On the morning after Christmas, the mind drifts back to sweet memories of familial joy, of Aunt Marj’s raucous laugh and Uncle Larry’s delightful mirth. Or maybe it’s a day defined more by the fact that Uncle Larry still hasn’t gone home.
The day after Christmas is like no other, a rare moment when the demands of daily life seem as distant as the moon.
Marco Ivan, 26, visiting from Croatia, prefers the peace of Christmas’s aftermath because “I don’t have to do anything.” His biggest challenge, he said as he strolled Dupont Circle, is figuring out what to watch on television.
Mary Silva, 41, a server at an Italian restaurant, was looking forward to a day off, perhaps a trip to a museum. Maybe shopping. Maybe both.
The day after, said Michael Hopper, 26, a television producer, is a time to think about those who worked on Christmas. “But I know we’re all too self-centered to do that,” he said, predicting he’d spend the day “walking the dog and getting back to real life.”
Here is The Day After, as rendered by seven Washington Post writers: shopping mall Santas finally soaking tired feet, the ritual returning of the gifts, a mom cleaning up the mess, a discarded tree that found a new home, hashtags, gun ranges and a National Day of Regret. — Paul Schwartzman
The wreckage is always significant.
Red ribbons snaking in a valley of debris, surrounded by mountains of paper. Overhead, 20 rounds of N-Strike Nerf darts whiz through the cinnamon-scented air. And above the peak of the camelback sofa, there’s the thwack-thwack-thwack of the Nano Hercules helicopter, hovering, then landing right on my splayed, holly jolly, too-exhausted-to-clean-a-thing carcass.
The day after Christmas is when Santa hate sets in. And you begin to resent all the stupid, panicky, Cyber Monday gifts that Satan, I mean, Santa caved on.
Seriously? The little urchins really needed the Xbox One? Because heaven forbid they live a wretched existence playing the tragically, operatically outmoded Wii of Christmas 2011. What a ghastly existence they’ve led, wallowing in the dregs of Madden 11 and Guitar Hero.
The morning after Christmas is like the day after finals, the minute you cross the marathon finish line or when your party has reached the summit at Lhotse.
But there are no grades, no medals, no rad, geotagged status updates. Just a long-awaited exhale.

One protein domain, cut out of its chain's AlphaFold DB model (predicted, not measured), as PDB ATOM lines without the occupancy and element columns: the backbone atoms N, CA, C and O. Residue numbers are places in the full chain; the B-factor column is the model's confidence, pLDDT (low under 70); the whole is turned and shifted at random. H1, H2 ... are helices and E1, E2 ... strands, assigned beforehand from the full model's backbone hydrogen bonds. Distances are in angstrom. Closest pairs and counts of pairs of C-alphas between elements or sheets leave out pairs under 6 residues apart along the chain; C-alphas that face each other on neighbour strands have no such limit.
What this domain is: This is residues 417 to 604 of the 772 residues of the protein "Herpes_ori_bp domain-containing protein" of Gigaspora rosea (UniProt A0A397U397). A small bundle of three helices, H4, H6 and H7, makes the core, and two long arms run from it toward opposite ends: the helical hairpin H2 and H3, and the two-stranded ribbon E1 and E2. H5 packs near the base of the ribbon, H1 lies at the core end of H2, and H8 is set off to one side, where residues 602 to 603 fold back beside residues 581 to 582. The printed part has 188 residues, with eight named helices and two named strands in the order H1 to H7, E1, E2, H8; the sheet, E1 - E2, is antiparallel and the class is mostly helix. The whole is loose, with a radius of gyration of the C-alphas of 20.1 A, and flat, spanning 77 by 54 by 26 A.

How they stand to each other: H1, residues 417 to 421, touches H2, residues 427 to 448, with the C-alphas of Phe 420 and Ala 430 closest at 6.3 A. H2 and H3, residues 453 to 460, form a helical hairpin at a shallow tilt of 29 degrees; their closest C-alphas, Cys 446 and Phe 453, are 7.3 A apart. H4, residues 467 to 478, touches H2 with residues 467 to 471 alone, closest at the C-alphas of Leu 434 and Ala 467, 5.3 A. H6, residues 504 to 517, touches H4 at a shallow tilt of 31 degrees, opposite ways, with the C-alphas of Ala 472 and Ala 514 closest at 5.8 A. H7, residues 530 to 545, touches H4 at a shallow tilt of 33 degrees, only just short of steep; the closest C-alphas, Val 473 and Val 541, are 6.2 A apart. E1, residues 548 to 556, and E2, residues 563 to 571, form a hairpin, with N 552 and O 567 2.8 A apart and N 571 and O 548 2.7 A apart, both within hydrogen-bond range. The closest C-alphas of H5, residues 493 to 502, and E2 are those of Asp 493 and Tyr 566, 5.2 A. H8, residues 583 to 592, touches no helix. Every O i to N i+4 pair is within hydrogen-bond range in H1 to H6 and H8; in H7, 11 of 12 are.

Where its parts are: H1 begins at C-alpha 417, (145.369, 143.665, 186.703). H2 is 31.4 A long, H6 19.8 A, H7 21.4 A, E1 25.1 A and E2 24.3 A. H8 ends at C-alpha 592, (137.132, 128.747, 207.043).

The deadline came, whether or not that last card was mailed, regardless of whether the last rum cake was baked.
It’s like those times you’re all crazy at your computer, with 78 tabs open, and you’re clicking back and forth in an ADHD frenzy trying to GET IT ALL DONE and suddenly your browser just shuts down. And . . . panic?
Nah, when it reboots, it’s just a blank screen. An invitation to start anew. Who needed all those tabs?
Wait. The Xbox came with Just Dance 2015? Aw, Santa.
Bring. It. On. You kids are toast.
— Petula Dvorak
The tree lay on the damp December sidewalk, its green branches bare except for traces of silver tinsel twitching in the morning breeze.
Here was perfection. I was 16, and this tree — someone else’s pleasure from a Christmas now over — was all mine.
Across my shoulder, I carried that tree into my parent’s New York apartment building, past Soto the doorman, who was mumbling as I headed for the elevator. Could I have seemed any stranger than the tenant who once walked outside to hail a taxi, naked?
The morning after Christmas was always good, because nothing was worse than the day I didn’t get to tear through crackling wrapping paper to revel in new treasures, or eat sugar cookies and sing “Joy to the World” the way the perfectly blond King family did on their TV specials.
We are Jews, my parents reminded me from when I was old enough to yearn for Santa Claus. We sit in dark movie houses on Christmas. We eat moo shu pork. Santa Claus is for the goyim.
Maybe so, but he looked like he was more fun than Rabbi Mendelbaum — or whatever his name was — from the synagogue.
Ho, ho, ho.